The present invention further advantageously requires no intervention on behalf of the recipient in order to receive a message. The system causes the messages to automatically appear in the banner on the recipient's monitor by software control. The messages scroll, flash, or are otherwise displayed. The system can be set to automatically shrink the banner and park it on the toolbar, or otherwise place it in the background, after a predetermined length of time after the message has been received. A user on any one of the member computers may program the length of time that the messages are to be displayed before being hidden or placed in the background.

As can be understood from the disclosure above, the network-based intercom system relates to visual communication systems, and more specifically to an internal communication system having the ability to efficiently formulate and display a message in a visual form. One of the specific features of the network-based intercom is that it calls the attention of the recipient without requiring an immediate response. This is of particular interest in order to avoid distracting the recipient from other, higher-priority activities at the moment the message is received. This feature is of particular interest in the medical fields since interruption of procedures may impact negatively on the outcome of the procedure. On the other hand, this feature is also advantageous in other settings and will be especially beneficial to support personnel such as for receptionists, for example. A major advantage of the network-based intercom is that it accomplishes these functions and advantages without the need of any dedicated hardware besides an already existing computer network.

As can be appreciated, a response can be generated in the form of a separate message initiated by the addressee of a previous message. In this way the response appears together with all other messages displayed in the message field of the banner. Such a response may be distinguished as the response primarily due to its context, sender, addressee, and where it falls in the sequence of messages. While responses of this form are usually acceptable, they require an unnecessary inclusion of at least one of an addressee and location. This is considered to be unnecessary because the addressee is implied by the sender of the message being answered and his or her location. Hence a preferred system and method includes direct responses to messages in the message banner.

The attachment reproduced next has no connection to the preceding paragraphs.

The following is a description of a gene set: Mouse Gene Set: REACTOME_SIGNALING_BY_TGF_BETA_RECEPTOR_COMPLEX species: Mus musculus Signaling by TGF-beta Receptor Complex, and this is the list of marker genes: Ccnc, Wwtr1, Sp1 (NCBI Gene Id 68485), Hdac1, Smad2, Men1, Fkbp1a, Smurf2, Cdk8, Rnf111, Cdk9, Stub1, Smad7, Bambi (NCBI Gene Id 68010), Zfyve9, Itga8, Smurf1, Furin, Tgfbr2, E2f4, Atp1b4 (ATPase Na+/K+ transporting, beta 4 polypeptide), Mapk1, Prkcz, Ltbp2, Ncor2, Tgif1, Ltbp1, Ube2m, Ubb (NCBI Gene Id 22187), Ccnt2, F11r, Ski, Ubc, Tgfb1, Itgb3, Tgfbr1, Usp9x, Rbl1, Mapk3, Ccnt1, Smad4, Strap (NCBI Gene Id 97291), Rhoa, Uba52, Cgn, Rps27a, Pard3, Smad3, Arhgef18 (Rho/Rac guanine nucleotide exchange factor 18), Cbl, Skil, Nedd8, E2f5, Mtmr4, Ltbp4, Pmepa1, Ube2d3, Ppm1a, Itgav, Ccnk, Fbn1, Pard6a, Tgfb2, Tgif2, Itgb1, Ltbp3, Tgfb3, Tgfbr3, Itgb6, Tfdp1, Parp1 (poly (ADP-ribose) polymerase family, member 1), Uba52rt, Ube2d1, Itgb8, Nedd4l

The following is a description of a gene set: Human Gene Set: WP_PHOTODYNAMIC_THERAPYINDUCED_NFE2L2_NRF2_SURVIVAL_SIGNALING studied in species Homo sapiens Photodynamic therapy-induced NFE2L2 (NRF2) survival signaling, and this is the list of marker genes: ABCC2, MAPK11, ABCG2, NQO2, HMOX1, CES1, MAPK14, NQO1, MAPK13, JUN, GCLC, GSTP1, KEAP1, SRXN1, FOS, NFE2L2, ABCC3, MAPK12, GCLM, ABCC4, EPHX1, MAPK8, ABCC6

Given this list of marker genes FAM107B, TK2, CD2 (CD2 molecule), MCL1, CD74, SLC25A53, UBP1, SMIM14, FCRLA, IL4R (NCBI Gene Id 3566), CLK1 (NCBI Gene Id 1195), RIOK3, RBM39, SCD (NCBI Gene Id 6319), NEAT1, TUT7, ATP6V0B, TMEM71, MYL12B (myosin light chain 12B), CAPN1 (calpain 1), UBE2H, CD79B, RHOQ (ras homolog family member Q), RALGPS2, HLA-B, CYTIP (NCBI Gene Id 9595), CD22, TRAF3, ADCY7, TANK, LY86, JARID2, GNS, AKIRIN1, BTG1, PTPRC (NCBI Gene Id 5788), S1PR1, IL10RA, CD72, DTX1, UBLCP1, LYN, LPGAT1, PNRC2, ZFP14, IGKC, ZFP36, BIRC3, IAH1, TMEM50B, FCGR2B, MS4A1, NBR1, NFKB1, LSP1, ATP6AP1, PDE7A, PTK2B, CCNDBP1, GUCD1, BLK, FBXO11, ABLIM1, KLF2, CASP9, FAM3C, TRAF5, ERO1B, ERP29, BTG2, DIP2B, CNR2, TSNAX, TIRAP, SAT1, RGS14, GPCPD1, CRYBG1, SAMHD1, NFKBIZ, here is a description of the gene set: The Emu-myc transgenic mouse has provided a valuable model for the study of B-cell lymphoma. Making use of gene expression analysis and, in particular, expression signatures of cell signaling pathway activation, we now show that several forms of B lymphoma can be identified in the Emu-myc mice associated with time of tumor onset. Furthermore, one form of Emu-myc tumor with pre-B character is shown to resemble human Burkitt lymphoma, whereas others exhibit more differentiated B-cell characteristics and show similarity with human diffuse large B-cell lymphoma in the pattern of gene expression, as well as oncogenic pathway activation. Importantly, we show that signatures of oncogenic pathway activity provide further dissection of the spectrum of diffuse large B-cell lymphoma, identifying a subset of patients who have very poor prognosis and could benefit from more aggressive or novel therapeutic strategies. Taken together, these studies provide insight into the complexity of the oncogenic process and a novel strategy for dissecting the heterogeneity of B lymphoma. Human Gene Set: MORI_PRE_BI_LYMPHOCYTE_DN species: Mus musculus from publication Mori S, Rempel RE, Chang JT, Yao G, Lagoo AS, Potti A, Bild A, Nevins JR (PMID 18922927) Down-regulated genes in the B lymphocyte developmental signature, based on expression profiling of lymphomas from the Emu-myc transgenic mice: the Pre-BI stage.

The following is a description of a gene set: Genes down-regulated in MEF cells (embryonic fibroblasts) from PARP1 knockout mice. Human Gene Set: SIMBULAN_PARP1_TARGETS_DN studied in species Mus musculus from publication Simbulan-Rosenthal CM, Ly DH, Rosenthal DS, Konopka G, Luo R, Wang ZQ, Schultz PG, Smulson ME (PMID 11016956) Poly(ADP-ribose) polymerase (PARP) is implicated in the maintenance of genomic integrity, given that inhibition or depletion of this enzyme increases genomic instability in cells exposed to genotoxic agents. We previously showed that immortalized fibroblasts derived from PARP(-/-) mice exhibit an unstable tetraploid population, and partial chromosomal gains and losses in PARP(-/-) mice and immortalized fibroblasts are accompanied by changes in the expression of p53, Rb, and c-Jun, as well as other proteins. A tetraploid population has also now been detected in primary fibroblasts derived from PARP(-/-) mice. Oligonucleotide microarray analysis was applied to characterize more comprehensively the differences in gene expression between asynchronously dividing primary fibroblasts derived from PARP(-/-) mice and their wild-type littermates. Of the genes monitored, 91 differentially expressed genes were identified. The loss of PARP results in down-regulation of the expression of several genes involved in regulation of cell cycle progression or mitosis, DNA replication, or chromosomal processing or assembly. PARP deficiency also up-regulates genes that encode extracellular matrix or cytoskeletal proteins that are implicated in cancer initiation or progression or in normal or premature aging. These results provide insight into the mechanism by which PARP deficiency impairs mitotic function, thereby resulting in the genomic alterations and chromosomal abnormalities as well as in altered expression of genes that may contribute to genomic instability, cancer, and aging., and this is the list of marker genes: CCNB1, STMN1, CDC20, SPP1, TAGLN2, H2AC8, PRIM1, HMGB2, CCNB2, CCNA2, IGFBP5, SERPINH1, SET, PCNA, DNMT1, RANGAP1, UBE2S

Whenever a message is generated, and is not limited by the settings, it appears in the message field of the banner of all the participating stations. At least a portion of the visual display of the message or an icon that is positionally associated with the message is clickable for direct addressee interface in order to respond to the message. Hence, when an addressee sees his or her own message or hears his or her unique audio alert tone, he or she may respond directly to the message by clicking on the portion of the visual display of the message that initiates a response. Preferably, clicking on an icon associated with the message brings up a dialog box containing preprogrammed messages associated specifically with the message to which a response is being made, or a box into which a custom message may be typed. For example, if the message is the fact that there is an incoming phone call, the preprogrammed response may be “hold”, “take a message”, “leave a phone number”, “I will call back” and the like. When the response is completed, it is appended to the particular message that was answered and is displayed in a positionally associated location relative to the message in the message field of the banner. Alternatively, the message may be responded to directly by right clicking anywhere on the banner. This generates a pull down menu. From the pull down menu, an addressee may select response and the particular message to which he or she wished to respond. This selection brings up the dialog box with preset responses and the custom response box as set forth above.